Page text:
Until August 2020, exchange-based power markets could only procure renewable energy through renewable energy certificates (RECs). Entities on the demand side were procuring renewable energy through either long-term contracts or short-term RECs to fulfil their renewable purchase obligations (RPOs), mandated as per the Indian Electricity Act, 2003. This changed in August 2020, when the Central Electricity Regulatory Commission approved trading in renewable energy with term-ahead contracts on the power exchanges, paving the way for the establishment of a first-of-its-kind “green market” in India.
The green market
The green market at the exchanges now offers delivery-based contracts on day-ahead as well as term-ahead basis, up to 11 days. Trading in term-ahead contracts commenced in August 2020, while trading in the day-ahead market was inaugurated in October 2021 by R.K. Singh, minister for power and new and renewable energy. Since inception, the green market has achieved trade of 4.13 billion units and has enabled transparent, competitive price discovery for both solar and non-solar power, besides enabling flexibility in procurement of renewable energy.
In the green day-ahead market, bids for conventional and renewable energy are received in an integrated manner, but through separate bidding windows. The market pursues a double-sided, closed, anonymous auction framework to allow the most transparent and competitive price discovery. The clearing of electricity volumes takes place in a sequential manner – first in the priority renewable segment, followed by the conventional segment. As of date, many renewable energy generators are getting paid a fixed “feed-in tariff” for a contractual term. Some of these contracts may expire in the near future. These generators would now have the option of selling power in the green day-ahead market or the term-ahead market, which offers trading in intra-day, contingency, daily and weekly contracts in both solar and non-solar segments.
Markets and energy transition
As a signatory to the Paris Climate Agreement 2015 and as per the recent commitments made at COP26, India has voluntarily committed to installing 500 GW of renewable energy by 2030 and meeting 50 per cent of total electricity consumed through renewable energy. Having already achieved over 100 GW, we need to deploy another 400 GW of green capacity in this decade, requiring 40 GW of green capacity addition on a yearly basis for the next 10 years.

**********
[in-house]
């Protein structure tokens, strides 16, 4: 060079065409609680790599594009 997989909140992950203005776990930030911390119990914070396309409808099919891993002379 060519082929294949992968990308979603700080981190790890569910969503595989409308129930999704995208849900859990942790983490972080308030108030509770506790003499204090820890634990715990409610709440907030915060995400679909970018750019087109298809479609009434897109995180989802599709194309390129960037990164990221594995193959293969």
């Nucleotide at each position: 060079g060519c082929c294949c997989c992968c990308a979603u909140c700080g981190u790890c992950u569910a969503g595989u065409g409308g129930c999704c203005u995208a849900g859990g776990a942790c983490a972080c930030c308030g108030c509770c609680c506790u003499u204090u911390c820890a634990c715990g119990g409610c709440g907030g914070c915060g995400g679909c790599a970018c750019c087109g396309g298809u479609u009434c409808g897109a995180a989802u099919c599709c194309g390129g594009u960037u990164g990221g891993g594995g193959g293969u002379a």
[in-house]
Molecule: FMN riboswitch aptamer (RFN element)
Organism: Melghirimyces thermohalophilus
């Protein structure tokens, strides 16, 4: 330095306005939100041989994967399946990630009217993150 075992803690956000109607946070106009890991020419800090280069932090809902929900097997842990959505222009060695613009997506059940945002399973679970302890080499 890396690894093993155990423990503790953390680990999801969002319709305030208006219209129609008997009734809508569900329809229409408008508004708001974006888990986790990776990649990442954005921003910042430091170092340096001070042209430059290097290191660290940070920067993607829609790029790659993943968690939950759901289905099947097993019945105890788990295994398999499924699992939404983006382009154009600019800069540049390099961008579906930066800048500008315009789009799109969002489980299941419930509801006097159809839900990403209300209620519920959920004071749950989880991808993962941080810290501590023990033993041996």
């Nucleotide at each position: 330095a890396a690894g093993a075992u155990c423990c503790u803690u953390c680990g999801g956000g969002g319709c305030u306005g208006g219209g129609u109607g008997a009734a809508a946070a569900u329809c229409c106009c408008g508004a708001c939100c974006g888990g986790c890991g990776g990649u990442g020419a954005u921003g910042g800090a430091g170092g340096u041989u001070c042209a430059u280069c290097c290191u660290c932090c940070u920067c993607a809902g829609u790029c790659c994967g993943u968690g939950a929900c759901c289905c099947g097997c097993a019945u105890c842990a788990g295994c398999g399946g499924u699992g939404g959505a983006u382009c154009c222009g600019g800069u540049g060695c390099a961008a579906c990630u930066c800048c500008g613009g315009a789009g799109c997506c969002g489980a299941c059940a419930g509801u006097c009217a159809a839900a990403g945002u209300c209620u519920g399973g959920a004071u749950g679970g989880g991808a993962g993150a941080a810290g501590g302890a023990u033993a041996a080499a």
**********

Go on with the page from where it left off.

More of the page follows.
The green market offers immense benefits such as transparency, competitive prices, payment security and flexibility in procurement, which could catalyse the creation of a pan-India green market and help achieve India’s renewable energy targets. The market will also encourage green generators to adopt part-market and part-power purchase agreement model. The payment security offered by the market mechanism also helps in addressing the issue of non-payment of dues faced by renewable energy developers, which continues to plague renewable energy development across India. The markets will also encourage renewable energy-rich states to develop capacity beyond their own obligations and offer it for sale on a pan-India market.
The government has also announced some measures, including waiver of inter-state transmission charges for trading of electricity generated or supplied from solar, wind, hydro-pumped storage and battery-based energy storage systems; well-defined RPO trajectories; redesign of the REC mechanism; and increased focus on local renewable energy manufacturing to boost markets as well as the ecosystem. However, much more needs to be done. The time is appropriate for deepening green markets and introducing other futuristic market products.
Markets around the world
Globally, greater penetration of renewables has been facilitated by power markets. European countries such as Norway, Sweden and Finland have higher shares of renewable energy as a part of their total energy mix, and the green energy in these countries is routed through exchanges, enabling efficiency, competitiveness and flexibility in trade. Also, several global electricity markets around the world now have a single market for renewable and conventional energy sources, which has greatly eased access to energy, driven down prices, and helped deepen renewables penetration.